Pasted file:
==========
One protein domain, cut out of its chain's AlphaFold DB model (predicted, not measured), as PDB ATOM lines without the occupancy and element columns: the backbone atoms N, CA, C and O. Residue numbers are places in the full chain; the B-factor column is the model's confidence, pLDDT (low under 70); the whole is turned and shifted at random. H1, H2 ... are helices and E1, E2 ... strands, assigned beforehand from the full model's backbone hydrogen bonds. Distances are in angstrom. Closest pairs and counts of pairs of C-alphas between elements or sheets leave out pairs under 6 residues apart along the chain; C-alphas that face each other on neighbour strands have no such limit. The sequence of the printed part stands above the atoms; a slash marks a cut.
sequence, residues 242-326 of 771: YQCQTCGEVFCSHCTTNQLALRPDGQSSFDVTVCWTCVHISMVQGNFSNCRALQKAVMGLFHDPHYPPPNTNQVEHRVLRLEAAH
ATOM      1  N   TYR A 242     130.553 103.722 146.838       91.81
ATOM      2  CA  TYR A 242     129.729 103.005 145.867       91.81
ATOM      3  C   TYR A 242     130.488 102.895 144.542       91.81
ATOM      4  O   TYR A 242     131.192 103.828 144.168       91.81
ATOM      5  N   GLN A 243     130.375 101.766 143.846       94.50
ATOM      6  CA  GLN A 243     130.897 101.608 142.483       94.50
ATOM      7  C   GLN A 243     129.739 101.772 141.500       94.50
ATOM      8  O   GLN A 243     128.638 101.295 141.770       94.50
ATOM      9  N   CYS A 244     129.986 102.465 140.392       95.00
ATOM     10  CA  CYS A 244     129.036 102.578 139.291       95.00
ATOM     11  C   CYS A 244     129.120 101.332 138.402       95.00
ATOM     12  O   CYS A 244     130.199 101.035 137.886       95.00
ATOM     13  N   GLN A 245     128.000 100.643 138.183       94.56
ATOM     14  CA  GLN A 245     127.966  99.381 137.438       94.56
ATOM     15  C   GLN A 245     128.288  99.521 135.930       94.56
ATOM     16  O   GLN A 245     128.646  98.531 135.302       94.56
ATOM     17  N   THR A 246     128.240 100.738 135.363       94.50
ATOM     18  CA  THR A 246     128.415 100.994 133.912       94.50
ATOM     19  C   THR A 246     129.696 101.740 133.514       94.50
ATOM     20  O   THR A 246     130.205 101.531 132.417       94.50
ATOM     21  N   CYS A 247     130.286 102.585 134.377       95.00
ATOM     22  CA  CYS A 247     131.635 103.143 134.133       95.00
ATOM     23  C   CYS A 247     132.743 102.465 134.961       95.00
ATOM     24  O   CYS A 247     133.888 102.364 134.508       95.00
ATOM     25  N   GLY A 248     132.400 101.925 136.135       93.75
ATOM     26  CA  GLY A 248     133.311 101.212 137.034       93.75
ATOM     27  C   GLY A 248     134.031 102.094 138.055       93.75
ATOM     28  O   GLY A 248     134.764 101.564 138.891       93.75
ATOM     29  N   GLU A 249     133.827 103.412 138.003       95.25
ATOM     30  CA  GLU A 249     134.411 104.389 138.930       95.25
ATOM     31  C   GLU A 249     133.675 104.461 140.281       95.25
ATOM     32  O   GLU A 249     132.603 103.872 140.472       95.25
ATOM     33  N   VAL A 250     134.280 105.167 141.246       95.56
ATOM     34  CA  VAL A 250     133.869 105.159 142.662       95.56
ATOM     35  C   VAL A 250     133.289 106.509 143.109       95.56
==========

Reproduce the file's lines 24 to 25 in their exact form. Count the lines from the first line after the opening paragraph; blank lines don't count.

ATOM     23  C   CYS A 247     132.743 102.465 134.961       95.00
ATOM     24  O   CYS A 247     133.888 102.364 134.508       95.00